Thoughts while reading:It is interesting that the author postulates the United States wants to put another space station into orbit, but have it orbit at 22,000 miles in geosynchronous orbit so that it can be used to transmit television signals to cover the entire hemisphere [as 'current' TV signals only have a distance of 100 miles] (146). It is amusing that the author thought of using a space station for such a purpose, but did not consider a satellite [which would be smaller and cheaper to put into orbit] for the same purpose.I thought it was funny that the author references pundits and armchair generals [my words, not his] complaining that money was wasted on the space station instead of being spent 'wisely' on 'more battleships and planes' (146). Really? After World War II showed the dominance of air power in conjunction with aircraft carriers and how air power was the death knell of battleships? That seemed like a very odd comment to make, considering even recent history showed that battleships no longer reigned supreme on the high seas.------------------------------------------------This was an interesting book. I did enjoy it more than I thought I might, but it did seem to drag in some places toward the middle of the book. I was pleasantly surprised that some female characters did appear in the book [one, a nurse, featured fairly prominently throughout the course of the book]. The last few books in this 'series' [released by the John C. Winston Company] have either not had any female characters or they were briefly mentioned in passing. Overall, it was an interesting story about a space station being built by the United States [at first in secrecy, but then openly once its existence was revealed to the world by a spy]. The Combine stood in for the Communists, and the European Alliance stood in for NATO. You have your usual problems that have to be solved by the Bright Young Star [Jim Stanley, in this case] and nobody else. There is the obligatory sabotage that slows production. A Popular Character has to die. The BYS has to undergo some tests and trials before he 'becomes a man' and grabs hold of the responsibilities thrust upon him in order to ensure the day is saved. There are changes in management that slow the project down before ensuring it is completed in a timely manner. (view spoiler)[There is the saving of one's enemy to help bring about peace amongst mankind. (hide spoiler)]I was surprised at how the "Love Interest" for young Jim was developed. Nora Prescott (view spoiler)[ was described as not "beautiful, though she was easy enough to look at. She was smaller than Jim, and too thin for beauty....Her nose was too short, her upper lip a bit too long, and it was hard to tell whether her eyes were green or blue" (49-50). At least she(hide spoiler)] had her smile going for her! As the story progresses, we discover a few more things about her(view spoiler)[, such as she is quite intelligent, rather courageous, and learns how to drive the taxi as well as Jim (hide spoiler)]. In fact, she is considered the 'other half' of Jim's 'team' when Jim is offered a new position at the end of the story (view spoiler)[as chief pilot of the team going to the Moon (hide spoiler)]. About halfway through the book, Jim is sent back Earthside and discovers how much he misses Nora while he's there. I am sure if this story were rewritten today, it would be filled with all sorts of angst and emotions as well as 'other stuff' to describe their relationship [even though both of them are in their twenties] [based on other 'young adult' novels I have read], so I rather enjoyed this one because of the lack of angst and emotion-laden turmoil. They developed into their relationship, and it had a healthy foundation of mutual respect and friendship as opposed to base lust. I was glad to 'see' the relationship develop, considering the back-handed compliments the author initially gave Nora. Obviously, the ending was broadcast a mile away, but there was still a level of anticipation to see how it ended. I thought the author did a good job of maintaining the tension throughout the last few chapters of the book. It is nothing 'deep' or whathaveyou, but the author still did a good job.I thought the author did a decent job developing Jim Stanley's character over the course of the novel. He was already quite smart before going into space. He just had to finish 'growing up' while orbiting 18,000 miles above the Earth. I realize I am not quite saying as much about Jim as I did about Nora, but that is okay. To say too much about Jim might spoil the story for future readers. (view spoiler)[We do know that he is an orphan, that he has some money from his parents passing away. He has been working hard on a college degree, and some of his professors recommend him to the government to be a part of the construction crew working on the space station. He has a lot of general knowledge because of his education as well as the various odd jobs he has worked to try and earn money. He has to learn how to interact with people in order to finish growing up, and his boss Jonas uses the animosity Jim shows Jonas to help ensure the construction of the space station will be completed on time. (hide spoiler)]One other thing that I liked: (view spoiler)[I did like how the Americans were more than ready to rescue the Combine astronauts who suffered a mishap when their atomic-powered rocked exploded while in orbit. They managed to rescue all three crew members, one of whom was the Communist Premier's son! Of course, this helps settle some things down on the Earth, as the Communists stop accusing the Americans of trying to militarize outer space and hold the rest of the Earth as hostage. I also liked how the Peter Chiam [the Premier's son] names his twin boys James and Mark. It was a nice touch, even if a bit cliche. I also thought it was interesting that the author had the Communists further ahead, in some respects, in terms of utilizing atomic power. The Communists build a rocket that is totally atomic-powered. It works beautifully, until it explodes in orbit. However, if they had not been off in their calculations it would have put them well ahead of the Americans in some respects in the space race. (hide spoiler)]It was a fun book to read, and I am glad I read it.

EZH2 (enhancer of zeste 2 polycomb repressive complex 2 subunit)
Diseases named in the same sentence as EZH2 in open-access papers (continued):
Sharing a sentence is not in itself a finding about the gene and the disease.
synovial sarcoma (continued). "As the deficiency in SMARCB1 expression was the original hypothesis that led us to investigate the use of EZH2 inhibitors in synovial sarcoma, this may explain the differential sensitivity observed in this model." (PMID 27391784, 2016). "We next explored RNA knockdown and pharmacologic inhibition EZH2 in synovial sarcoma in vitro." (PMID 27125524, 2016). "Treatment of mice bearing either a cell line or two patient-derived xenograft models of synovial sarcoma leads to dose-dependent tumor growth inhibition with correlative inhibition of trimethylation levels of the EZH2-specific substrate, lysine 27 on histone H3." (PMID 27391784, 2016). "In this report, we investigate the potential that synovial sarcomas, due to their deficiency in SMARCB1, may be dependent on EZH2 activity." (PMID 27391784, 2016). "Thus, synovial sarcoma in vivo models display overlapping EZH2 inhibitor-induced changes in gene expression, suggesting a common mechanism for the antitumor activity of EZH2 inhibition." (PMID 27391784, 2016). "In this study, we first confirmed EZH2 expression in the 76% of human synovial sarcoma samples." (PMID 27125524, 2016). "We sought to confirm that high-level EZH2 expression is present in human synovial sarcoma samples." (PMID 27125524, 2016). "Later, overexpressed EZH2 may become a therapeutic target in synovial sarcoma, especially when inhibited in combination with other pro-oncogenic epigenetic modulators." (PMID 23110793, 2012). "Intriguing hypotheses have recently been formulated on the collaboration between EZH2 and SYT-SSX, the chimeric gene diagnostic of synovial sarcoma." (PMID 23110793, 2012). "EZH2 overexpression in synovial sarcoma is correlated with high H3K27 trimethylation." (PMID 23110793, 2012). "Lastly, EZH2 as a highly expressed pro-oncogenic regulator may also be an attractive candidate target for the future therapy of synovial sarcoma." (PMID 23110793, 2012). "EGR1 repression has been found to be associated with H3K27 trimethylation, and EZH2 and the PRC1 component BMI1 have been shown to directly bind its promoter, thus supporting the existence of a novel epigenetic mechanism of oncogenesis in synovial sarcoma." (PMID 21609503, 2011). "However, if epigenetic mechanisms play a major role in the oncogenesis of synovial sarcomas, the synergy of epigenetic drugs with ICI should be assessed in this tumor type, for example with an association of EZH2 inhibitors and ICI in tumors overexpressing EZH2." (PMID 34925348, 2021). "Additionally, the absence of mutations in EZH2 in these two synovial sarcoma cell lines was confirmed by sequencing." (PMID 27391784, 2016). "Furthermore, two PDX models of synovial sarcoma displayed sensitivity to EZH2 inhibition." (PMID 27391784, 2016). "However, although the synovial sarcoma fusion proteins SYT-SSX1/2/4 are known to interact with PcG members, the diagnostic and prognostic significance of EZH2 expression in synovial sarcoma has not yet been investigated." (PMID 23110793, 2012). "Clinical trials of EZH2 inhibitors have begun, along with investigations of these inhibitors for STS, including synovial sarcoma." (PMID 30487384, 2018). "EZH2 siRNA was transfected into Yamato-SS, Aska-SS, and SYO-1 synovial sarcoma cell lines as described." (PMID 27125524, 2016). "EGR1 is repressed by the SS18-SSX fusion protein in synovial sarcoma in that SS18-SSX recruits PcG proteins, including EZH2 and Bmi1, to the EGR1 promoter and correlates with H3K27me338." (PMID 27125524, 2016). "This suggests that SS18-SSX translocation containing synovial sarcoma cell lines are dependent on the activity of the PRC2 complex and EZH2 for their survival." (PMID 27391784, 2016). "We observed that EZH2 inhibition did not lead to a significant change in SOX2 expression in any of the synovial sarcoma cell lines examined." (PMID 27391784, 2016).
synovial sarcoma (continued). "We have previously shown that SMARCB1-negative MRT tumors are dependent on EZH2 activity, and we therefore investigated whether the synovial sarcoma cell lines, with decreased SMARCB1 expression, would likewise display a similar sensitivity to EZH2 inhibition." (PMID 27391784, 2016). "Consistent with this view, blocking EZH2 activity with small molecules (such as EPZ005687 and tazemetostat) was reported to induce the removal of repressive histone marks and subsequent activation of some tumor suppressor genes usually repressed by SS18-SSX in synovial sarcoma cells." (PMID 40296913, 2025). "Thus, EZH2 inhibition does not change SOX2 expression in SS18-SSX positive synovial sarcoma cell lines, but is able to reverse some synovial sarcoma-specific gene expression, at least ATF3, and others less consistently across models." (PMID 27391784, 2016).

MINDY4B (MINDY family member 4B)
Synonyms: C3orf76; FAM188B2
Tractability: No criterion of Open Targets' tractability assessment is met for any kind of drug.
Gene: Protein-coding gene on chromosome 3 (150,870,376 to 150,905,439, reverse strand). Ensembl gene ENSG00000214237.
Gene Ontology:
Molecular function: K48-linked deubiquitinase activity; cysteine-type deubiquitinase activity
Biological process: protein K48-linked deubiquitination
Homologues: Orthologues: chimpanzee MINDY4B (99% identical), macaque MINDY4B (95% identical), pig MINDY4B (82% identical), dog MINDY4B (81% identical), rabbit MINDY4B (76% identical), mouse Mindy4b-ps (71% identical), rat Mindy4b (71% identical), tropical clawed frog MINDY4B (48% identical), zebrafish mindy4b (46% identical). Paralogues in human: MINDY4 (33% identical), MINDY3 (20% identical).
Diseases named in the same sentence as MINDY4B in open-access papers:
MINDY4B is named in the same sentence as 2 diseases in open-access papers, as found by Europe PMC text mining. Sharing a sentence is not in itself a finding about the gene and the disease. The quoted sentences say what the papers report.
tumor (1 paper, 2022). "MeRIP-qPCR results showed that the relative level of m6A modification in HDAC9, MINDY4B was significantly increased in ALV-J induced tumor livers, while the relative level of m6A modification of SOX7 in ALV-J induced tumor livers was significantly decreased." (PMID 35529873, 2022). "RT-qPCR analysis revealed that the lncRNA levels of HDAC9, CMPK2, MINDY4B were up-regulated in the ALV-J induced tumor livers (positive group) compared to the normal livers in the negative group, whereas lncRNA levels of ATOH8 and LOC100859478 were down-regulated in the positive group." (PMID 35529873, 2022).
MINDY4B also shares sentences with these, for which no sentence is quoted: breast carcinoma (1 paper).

I read a discarded library copy of this book. The story is clearly obsolete, but shows the wonder of a time when exploring space was merely a developing dream. It's practical, yet also full of hope for the future. The Combine, a mysterious alliance or nation, serves as the antagonist in the story. However, the people of the Combine are also human! I like how the author cleverly avoids revealing where these Combine people live or what race they are.If you enjoyed this book and would like a similar one with more modern circumstances, I recommend Paul Bussard's Beyond Hercules.
Written in 1966 this was SiFi then but most of the story today would be real science. Great work by a master of SiFi. This is an excellent book for a young reader to start reading SiFi. Recommended